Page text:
That pervasive feeling of difference was also manifest on the wedding day itself. It was a novelty to attend a wedding reception where the chief objective of the bride, groom and guests was not to set about getting plastered. The atmosphere, I discovered, was convivial, calm and respectful. The head waiter introduced the wines to the assembled company as if introducing distinguished guests. Each bottle was lifted aloft as the merits and demerits of matching it to certain dishes was loving explained. Mindful that I was a stranger to most present, I was on my best behaviour. Nevertheless, I still had to smother the sensation of panic that flared within me when I realised that the absence of beer was not, as I had thought, a temporary oversight, but merely a reflection of it being deemed surplus to requirements. The habits of a lifetime in England, even in continental surroundings, remained diligently attached to the roots of my being. I quickly got over my wobble by tucking into the nine-course meal that ensued. It was around dish number seven, lemon sorbet, that I began to flag. When a peppercorn steak was lowered before me seconds later, I grasped the seriousness of my situation. The torpid air of the late afternoon was not helping. I limped outside and, resisting the urge to tear off my braces and shirt (the buttons of which were almost audibly creaking), kick off my shoes, and collapse face down in the shade, managed to rally and returned revitalised for further food and more wine.

The bride and groom, following the ceremony at Vallo’s town hall

And that was that – no dancing, no boozy revelry, no drunken uncle doing the worm across a dancefloor. It was understated, and full of…restraint. The guests left the wedding reception in the late afternoon having exerted – contrary to the stereotype – no overwhelming display of emotion or sentimentality. I’m minded to think, probably incorrectly, that most English weddings were once conducted in something like a similar fashion.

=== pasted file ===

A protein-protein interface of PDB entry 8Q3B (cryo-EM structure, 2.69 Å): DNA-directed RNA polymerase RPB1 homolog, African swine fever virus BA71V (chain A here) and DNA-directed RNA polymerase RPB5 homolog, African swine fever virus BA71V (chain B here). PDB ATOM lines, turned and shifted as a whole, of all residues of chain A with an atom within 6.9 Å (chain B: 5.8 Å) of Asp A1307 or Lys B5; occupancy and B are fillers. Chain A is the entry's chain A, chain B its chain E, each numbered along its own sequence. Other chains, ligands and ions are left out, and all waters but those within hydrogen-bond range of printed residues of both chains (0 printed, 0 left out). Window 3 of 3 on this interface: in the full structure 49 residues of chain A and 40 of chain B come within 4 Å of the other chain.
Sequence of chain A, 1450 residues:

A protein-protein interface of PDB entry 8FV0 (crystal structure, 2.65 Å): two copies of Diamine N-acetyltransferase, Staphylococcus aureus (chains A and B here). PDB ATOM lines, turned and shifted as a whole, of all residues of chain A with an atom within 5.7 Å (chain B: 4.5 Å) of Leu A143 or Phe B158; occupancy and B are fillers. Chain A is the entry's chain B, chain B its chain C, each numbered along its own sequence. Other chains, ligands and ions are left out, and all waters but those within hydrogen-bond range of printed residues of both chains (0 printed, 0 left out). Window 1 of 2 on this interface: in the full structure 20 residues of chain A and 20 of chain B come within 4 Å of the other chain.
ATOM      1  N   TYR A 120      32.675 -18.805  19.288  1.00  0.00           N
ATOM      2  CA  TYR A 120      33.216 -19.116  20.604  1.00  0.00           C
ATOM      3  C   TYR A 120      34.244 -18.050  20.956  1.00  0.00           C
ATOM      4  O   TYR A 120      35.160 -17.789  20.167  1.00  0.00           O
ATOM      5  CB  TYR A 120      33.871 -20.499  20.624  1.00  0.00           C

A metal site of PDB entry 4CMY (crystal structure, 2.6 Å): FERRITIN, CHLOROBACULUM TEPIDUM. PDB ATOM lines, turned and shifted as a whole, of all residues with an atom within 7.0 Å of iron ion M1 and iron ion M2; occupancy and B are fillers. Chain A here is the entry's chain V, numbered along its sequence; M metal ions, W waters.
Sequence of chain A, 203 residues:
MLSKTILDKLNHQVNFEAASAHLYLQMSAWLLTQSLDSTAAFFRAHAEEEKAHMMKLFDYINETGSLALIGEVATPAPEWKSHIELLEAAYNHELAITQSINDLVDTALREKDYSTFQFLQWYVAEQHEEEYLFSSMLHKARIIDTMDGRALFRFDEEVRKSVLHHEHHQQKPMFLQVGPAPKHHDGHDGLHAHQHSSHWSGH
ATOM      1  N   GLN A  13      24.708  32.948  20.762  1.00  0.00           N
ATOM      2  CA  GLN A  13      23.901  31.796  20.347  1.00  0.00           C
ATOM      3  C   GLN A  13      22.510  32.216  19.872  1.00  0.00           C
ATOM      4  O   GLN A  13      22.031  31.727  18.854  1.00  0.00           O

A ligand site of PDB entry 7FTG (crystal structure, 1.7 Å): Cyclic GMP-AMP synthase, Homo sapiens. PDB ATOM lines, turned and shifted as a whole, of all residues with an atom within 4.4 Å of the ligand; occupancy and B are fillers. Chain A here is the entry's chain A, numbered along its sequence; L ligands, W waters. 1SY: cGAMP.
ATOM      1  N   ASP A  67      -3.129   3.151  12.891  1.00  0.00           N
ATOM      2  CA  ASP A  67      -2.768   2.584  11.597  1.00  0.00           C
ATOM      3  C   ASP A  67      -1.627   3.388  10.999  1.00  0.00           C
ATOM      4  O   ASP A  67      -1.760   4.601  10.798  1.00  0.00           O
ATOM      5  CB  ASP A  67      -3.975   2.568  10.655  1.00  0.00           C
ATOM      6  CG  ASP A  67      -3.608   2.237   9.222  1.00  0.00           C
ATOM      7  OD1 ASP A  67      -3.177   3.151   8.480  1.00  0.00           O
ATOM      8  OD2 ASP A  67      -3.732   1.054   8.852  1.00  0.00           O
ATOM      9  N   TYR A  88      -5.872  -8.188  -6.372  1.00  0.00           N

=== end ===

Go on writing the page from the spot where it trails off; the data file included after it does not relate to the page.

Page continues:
Provincialism, in England, is a dirty word. In Italy, as elsewhere in Europe, it doesn’t pack quite the same pejorative punch. At the close of his excellent The Pursuit of Italy, David Gilmour quotes at length the journalist Beppe Severgnini on the qualities Italians look for in their towns and villages.

In a small town, we don’t just want a congenial barber and well-stocked news-stand. We want professionally made coffee and a proper pizza. We want a couple of streets to stroll down, an avenue to jog along, a pool to swim in and a cinema for entertainment. We want a functioning courthouse, a reassuring hospital, a consoling church and an unintimidating cemetery...We want football fields and town councillors we can pester in the bar. We want mountains beyond the level crossing when the weather’s good and the air is clear. We want footsteps on cobbled streets in the night, yellow lights to tinge the mist and bell towers we can recognize from a distance. We want doctors and lawyers who can translate abstract concepts into our dialect – my father can – and people with a kind word and a smile for everyone.

All of which, though no doubt quixotic, seem perfectly reasonable human ambitions. These goals are shared by many Italians, and they reveal much about their national character, which includes a reluctance, so often absent in northern Europe, to go about destroying their architectual heritage. This same spirit of reason and clearheadedness was in evidence at the wedding. It was not unwelcome to find my expectation of grandiosity and emotional incontinence punctured by a ceremony that with deliberate simplicity, celebrated love.

Jake Plenderleith

Writer and editor, passionate about Rome.